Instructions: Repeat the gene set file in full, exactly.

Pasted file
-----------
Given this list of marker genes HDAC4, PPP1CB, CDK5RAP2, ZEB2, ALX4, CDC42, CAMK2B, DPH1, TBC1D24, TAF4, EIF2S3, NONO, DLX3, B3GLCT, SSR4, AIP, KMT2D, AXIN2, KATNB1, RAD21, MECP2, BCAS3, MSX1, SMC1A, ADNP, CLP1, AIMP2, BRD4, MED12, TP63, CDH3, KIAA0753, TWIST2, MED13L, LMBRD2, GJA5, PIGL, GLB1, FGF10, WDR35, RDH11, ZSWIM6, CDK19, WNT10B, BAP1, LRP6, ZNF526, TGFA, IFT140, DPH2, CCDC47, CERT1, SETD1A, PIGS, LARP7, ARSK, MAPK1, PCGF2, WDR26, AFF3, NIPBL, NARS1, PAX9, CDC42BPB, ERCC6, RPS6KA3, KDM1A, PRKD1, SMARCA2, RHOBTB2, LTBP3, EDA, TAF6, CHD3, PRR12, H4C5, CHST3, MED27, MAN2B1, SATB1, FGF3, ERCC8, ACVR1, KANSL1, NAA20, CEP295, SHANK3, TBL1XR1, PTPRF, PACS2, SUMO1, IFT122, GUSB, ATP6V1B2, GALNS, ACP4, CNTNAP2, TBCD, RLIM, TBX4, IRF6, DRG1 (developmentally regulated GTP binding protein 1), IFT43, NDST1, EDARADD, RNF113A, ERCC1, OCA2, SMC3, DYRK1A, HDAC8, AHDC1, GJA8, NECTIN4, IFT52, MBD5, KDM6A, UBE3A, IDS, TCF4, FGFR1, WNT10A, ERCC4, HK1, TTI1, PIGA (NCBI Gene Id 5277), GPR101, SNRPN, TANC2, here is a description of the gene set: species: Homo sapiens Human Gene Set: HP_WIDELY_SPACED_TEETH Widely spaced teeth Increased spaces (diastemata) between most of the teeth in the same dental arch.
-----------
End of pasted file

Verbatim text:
Given this list of marker genes HDAC4, PPP1CB, CDK5RAP2, ZEB2, ALX4, CDC42, CAMK2B, DPH1, TBC1D24, TAF4, EIF2S3, NONO, DLX3, B3GLCT, SSR4, AIP, KMT2D, AXIN2, KATNB1, RAD21, MECP2, BCAS3, MSX1, SMC1A, ADNP, CLP1, AIMP2, BRD4, MED12, TP63, CDH3, KIAA0753, TWIST2, MED13L, LMBRD2, GJA5, PIGL, GLB1, FGF10, WDR35, RDH11, ZSWIM6, CDK19, WNT10B, BAP1, LRP6, ZNF526, TGFA, IFT140, DPH2, CCDC47, CERT1, SETD1A, PIGS, LARP7, ARSK, MAPK1, PCGF2, WDR26, AFF3, NIPBL, NARS1, PAX9, CDC42BPB, ERCC6, RPS6KA3, KDM1A, PRKD1, SMARCA2, RHOBTB2, LTBP3, EDA, TAF6, CHD3, PRR12, H4C5, CHST3, MED27, MAN2B1, SATB1, FGF3, ERCC8, ACVR1, KANSL1, NAA20, CEP295, SHANK3, TBL1XR1, PTPRF, PACS2, SUMO1, IFT122, GUSB, ATP6V1B2, GALNS, ACP4, CNTNAP2, TBCD, RLIM, TBX4, IRF6, DRG1 (developmentally regulated GTP binding protein 1), IFT43, NDST1, EDARADD, RNF113A, ERCC1, OCA2, SMC3, DYRK1A, HDAC8, AHDC1, GJA8, NECTIN4, IFT52, MBD5, KDM6A, UBE3A, IDS, TCF4, FGFR1, WNT10A, ERCC4, HK1, TTI1, PIGA (NCBI Gene Id 5277), GPR101, SNRPN, TANC2, here is a description of the gene set: species: Homo sapiens Human Gene Set: HP_WIDELY_SPACED_TEETH Widely spaced teeth Increased spaces (diastemata) between most of the teeth in the same dental arch.